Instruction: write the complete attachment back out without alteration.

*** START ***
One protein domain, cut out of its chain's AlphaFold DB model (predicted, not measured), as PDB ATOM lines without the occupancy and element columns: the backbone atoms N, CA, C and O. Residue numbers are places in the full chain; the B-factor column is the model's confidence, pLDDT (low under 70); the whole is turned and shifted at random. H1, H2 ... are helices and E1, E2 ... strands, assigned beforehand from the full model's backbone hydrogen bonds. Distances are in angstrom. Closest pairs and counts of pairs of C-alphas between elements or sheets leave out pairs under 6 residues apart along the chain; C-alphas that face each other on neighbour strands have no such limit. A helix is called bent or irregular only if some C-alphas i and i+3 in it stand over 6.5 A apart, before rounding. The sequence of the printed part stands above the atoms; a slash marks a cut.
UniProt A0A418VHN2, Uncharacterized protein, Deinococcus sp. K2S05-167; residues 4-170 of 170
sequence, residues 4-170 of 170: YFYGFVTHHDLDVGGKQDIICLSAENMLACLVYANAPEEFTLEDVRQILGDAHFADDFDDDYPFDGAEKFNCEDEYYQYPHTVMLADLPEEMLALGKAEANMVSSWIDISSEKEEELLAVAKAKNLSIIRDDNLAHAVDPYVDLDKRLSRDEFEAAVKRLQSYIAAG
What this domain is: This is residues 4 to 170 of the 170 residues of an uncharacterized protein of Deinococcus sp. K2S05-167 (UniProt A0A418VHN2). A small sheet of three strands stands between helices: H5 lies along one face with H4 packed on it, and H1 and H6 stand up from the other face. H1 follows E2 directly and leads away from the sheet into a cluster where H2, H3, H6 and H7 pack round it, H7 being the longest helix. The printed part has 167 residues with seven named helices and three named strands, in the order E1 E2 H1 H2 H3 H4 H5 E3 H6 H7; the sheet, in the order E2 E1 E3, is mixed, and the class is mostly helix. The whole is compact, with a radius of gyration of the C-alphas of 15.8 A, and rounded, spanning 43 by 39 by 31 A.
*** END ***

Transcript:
One protein domain, cut out of its chain's AlphaFold DB model (predicted, not measured), as PDB ATOM lines without the occupancy and element columns: the backbone atoms N, CA, C and O. Residue numbers are places in the full chain; the B-factor column is the model's confidence, pLDDT (low under 70); the whole is turned and shifted at random. H1, H2 ... are helices and E1, E2 ... strands, assigned beforehand from the full model's backbone hydrogen bonds. Distances are in angstrom. Closest pairs and counts of pairs of C-alphas between elements or sheets leave out pairs under 6 residues apart along the chain; C-alphas that face each other on neighbour strands have no such limit. A helix is called bent or irregular only if some C-alphas i and i+3 in it stand over 6.5 A apart, before rounding. The sequence of the printed part stands above the atoms; a slash marks a cut.
UniProt A0A418VHN2, Uncharacterized protein, Deinococcus sp. K2S05-167; residues 4-170 of 170
sequence, residues 4-170 of 170: YFYGFVTHHDLDVGGKQDIICLSAENMLACLVYANAPEEFTLEDVRQILGDAHFADDFDDDYPFDGAEKFNCEDEYYQYPHTVMLADLPEEMLALGKAEANMVSSWIDISSEKEEELLAVAKAKNLSIIRDDNLAHAVDPYVDLDKRLSRDEFEAAVKRLQSYIAAG
What this domain is: This is residues 4 to 170 of the 170 residues of an uncharacterized protein of Deinococcus sp. K2S05-167 (UniProt A0A418VHN2). A small sheet of three strands stands between helices: H5 lies along one face with H4 packed on it, and H1 and H6 stand up from the other face. H1 follows E2 directly and leads away from the sheet into a cluster where H2, H3, H6 and H7 pack round it, H7 being the longest helix. The printed part has 167 residues with seven named helices and three named strands, in the order E1 E2 H1 H2 H3 H4 H5 E3 H6 H7; the sheet, in the order E2 E1 E3, is mixed, and the class is mostly helix. The whole is compact, with a radius of gyration of the C-alphas of 15.8 A, and rounded, spanning 43 by 39 by 31 A.